How to Cope With Anxiety in Pregnancy

Anxiety During Pregnancy and How to Handle It

Never did I think after a relatively straightforward pregnancy first time around, would I  experience anxiety during my second one. I was not aware that the experience of having a pre term baby affected me at all, until I hit the second trimester in this subsequent pregnancy.

Although Oliver was relatively healthy from being premature, his arrival was so out of the blue. I was experiencing normal Braxton hicks with no regular contractions and my waters broke prematurely (PPROM) like Niagara Falls at 35 weeks. Within 5 hours of this happening, he was here and motherhood began.

After a week in hospital we arrived home, this time should have been such a special, unfortunately it wasn’t. Oliver came home spending all of his days and nights screaming. Nothing we did would settle him and it was just soul destroying. It turned out that he had an undiagnosed bowel condition, reflux and later we discovered these were both related to Cow’s Milk Protein Allergy.

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In the grand scheme of things, he was healthy but for those of you who have been through similar or maybe you are going through it now, having such an unhappy baby really does affect your mental health, your relationship and your experience of parenting.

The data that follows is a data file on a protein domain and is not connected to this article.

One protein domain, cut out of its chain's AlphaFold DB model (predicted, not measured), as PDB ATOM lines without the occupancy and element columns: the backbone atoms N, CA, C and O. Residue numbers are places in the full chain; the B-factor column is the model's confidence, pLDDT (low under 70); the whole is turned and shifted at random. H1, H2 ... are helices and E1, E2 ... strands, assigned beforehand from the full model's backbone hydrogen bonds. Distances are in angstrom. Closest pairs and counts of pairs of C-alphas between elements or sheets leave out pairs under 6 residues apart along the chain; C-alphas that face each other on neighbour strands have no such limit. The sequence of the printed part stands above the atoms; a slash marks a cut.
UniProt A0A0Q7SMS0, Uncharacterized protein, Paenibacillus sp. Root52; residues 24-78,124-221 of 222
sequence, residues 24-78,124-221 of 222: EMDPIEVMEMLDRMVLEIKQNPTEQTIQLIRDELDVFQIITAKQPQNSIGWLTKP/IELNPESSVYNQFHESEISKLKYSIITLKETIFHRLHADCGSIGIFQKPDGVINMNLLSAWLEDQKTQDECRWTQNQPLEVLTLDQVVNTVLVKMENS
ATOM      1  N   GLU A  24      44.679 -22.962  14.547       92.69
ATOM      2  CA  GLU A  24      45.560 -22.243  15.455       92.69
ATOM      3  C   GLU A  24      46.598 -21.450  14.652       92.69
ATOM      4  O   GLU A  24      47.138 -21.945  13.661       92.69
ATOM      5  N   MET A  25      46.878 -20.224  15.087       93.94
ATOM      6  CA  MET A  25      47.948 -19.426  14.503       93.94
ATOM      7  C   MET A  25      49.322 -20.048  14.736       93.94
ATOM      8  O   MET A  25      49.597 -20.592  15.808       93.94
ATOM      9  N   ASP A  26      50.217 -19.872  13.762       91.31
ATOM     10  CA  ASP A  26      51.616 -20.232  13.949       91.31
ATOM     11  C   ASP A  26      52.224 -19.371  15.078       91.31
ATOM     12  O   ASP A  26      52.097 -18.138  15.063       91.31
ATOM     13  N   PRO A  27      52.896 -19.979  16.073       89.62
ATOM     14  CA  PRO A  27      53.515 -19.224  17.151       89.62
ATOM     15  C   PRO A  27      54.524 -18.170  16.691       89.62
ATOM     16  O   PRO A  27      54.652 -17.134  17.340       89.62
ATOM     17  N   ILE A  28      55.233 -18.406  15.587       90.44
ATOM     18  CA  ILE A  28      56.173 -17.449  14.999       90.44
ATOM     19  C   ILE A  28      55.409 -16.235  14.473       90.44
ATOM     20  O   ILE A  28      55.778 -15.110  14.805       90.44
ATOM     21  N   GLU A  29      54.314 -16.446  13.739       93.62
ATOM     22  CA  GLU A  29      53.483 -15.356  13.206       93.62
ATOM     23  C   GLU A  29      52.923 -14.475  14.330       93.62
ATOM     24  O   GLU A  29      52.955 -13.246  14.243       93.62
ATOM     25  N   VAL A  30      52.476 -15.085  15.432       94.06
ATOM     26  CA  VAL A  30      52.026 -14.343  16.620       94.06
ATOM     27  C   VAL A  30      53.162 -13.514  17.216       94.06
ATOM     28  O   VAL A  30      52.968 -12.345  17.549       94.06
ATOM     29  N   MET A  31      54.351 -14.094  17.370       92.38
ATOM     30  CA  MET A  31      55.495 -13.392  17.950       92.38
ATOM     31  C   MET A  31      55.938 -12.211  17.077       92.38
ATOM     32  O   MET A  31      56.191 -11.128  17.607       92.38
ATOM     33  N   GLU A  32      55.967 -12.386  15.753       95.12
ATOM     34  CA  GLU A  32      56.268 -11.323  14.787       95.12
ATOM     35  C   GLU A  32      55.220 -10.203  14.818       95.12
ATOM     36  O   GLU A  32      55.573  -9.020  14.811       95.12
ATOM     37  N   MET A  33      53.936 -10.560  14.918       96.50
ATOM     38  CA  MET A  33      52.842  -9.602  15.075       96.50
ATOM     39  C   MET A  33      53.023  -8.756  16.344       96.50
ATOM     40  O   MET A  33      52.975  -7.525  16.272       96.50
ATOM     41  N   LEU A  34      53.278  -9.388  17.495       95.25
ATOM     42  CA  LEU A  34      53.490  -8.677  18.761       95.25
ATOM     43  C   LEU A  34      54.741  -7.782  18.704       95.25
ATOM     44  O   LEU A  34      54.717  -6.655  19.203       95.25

As I sit here today 35+1 weeks pregnant, the fact our baby could arrive now or go full term has me completely on edge. For me, our due date is 35+2 (when Oliver arrived) and anytime in between I just wait expecting Niagara Falls to happen. Equally, knowing that Oliver’s allergies maybe genetic, I am fearful we will have the same rocky journey as before. 

However, my anxiety has significantly decreased since investing time and energy into my emotional wellbeing and self-care. So, here are my 5 tips on how to cope with anxiety in the third trimester, whether you have had an early baby, or a tricky start or neither.

Family and Friends

This was a big one for me, from suffering with Post Natal Depression after having Oliver, I isolated myself from most of my support network. I like to be the one who keeps it together, but this pregnancy has made me realise that sharing how you truly feel with your nearest and dearest is a huge strength rather than a weakness.

Previously, I told myself that my friends would judge me for not being able to cope with something so “simple” as motherhood. Since confiding in my friends and family this time, they have been my rock supporting me every step of the way. No matter how small or big your support network is, I urge you to speak to one friend or family member about how you are feeling. A problem shared, is a problem halved.


I did everything I could to hide how I was feeling after having Oliver to all health care professionals. Mainly because I needed them to take me seriously about Oliver’s health. I knew that if I was diagnosed with Post Natal Depression, that it would be too easy for them to pin my concerns about his health on my own emotional health. 

pre-natal mental health